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Senate Defies Bush On Iraq Assistance Loan Provision Approved in 51 to 47 Vote
By Jonathan Weisman Washington Post Staff Writer Friday, October 17, 2003; Page A01
Defying weeks of intense White House lobbying, a narrowly divided Senate voted last night to convert half of President Bush's $20.3 billion Iraq rebuilding plan into a loan that would be forgiven if other donor nations write off the debt incurred by the ousted government of Saddam Hussein.
The 51 to 47 vote came an hour after the Republican-controlled House defeated a similar loan amendment, 226 to 200, setting up potentially difficult House-Senate negotiations next week as lawmakers rush to conclude a final spending plan for Iraq before an international donors conference next Thursday in Madrid.
The Senate and House are poised to approve today nearly all of the president's $87 billion request for the military and reconstruction efforts in Iraq and Afghanistan. The Senate's version of the spending measure mirrors Bush's, although it contains the $10 billion loan provision. The House's version hews closely to the administration's but shaves $1.7 billion from the reconstruction fund, stripping out such items as the Iraq Zip code implementation, garbage trucks and a one-month business course that has become politically unpalatable to many Republicans.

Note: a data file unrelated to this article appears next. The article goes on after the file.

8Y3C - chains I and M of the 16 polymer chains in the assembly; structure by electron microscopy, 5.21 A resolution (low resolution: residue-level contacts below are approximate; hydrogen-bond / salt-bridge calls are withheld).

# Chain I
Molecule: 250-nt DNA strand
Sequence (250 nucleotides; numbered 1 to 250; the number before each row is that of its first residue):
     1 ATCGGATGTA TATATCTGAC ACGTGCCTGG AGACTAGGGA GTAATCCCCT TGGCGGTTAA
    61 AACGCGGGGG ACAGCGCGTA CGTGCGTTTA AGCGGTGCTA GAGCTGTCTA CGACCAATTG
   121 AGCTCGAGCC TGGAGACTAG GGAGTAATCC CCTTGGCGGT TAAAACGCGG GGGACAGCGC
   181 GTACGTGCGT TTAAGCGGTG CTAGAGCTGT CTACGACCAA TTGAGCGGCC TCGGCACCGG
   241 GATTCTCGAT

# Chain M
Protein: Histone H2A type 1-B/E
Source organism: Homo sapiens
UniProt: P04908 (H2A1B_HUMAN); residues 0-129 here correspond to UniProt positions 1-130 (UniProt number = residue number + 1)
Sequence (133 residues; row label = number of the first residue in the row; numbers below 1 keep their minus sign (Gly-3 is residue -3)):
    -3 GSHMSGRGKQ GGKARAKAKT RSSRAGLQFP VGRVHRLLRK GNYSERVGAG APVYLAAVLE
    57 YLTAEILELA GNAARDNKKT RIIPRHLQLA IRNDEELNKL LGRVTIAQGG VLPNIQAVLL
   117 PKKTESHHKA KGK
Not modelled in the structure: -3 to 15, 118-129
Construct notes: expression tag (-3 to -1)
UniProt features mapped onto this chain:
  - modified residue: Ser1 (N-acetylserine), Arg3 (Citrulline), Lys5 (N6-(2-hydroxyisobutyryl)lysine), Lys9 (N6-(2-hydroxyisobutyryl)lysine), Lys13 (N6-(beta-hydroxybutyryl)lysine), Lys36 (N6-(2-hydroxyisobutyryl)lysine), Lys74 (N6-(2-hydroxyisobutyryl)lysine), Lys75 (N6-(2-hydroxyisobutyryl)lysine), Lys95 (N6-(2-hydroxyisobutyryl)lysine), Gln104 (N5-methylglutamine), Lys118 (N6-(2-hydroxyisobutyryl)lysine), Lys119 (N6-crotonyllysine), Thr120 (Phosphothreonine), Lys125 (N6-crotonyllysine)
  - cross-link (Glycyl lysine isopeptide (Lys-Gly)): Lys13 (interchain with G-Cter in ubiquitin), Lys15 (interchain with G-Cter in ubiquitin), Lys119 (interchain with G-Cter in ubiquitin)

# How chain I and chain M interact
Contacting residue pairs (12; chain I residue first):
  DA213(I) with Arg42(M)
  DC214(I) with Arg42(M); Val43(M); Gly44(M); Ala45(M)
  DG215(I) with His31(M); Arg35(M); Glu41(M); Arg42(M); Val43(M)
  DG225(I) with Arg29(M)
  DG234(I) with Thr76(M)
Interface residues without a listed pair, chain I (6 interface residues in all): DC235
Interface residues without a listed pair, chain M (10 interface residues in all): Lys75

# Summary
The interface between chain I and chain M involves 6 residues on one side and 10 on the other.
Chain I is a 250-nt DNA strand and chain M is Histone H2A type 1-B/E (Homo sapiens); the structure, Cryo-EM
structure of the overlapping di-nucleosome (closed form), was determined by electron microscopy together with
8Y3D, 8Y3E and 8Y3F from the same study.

The Senate vote was a rare defeat for Bush in the GOP-led Congress, and it came after his intensive personal involvement. It indicated the depth of misgivings about the request among lawmakers of both parties and the constituents who have flooded them with protest letters and calls. Bush has maintained that a loan would confirm Middle Eastern suspicions of U.S. motives in Iraq, but Sen. Lindsey O. Graham (R-S.C.) said no amount of money is going to change the minds of those who believe the administration invaded for Iraq's oil.
"I don't want to give in to a great lie. You can't buy your way out of this problem," said Graham, one of the five Republican co-authors of the Senate's loan provision. "You can't take $10 billion of taxpayer money, [while] people are losing their jobs, to buy your way out of a great lie. It would be terrible if the people of this country who have sacrificed so much wound up not getting a dime back."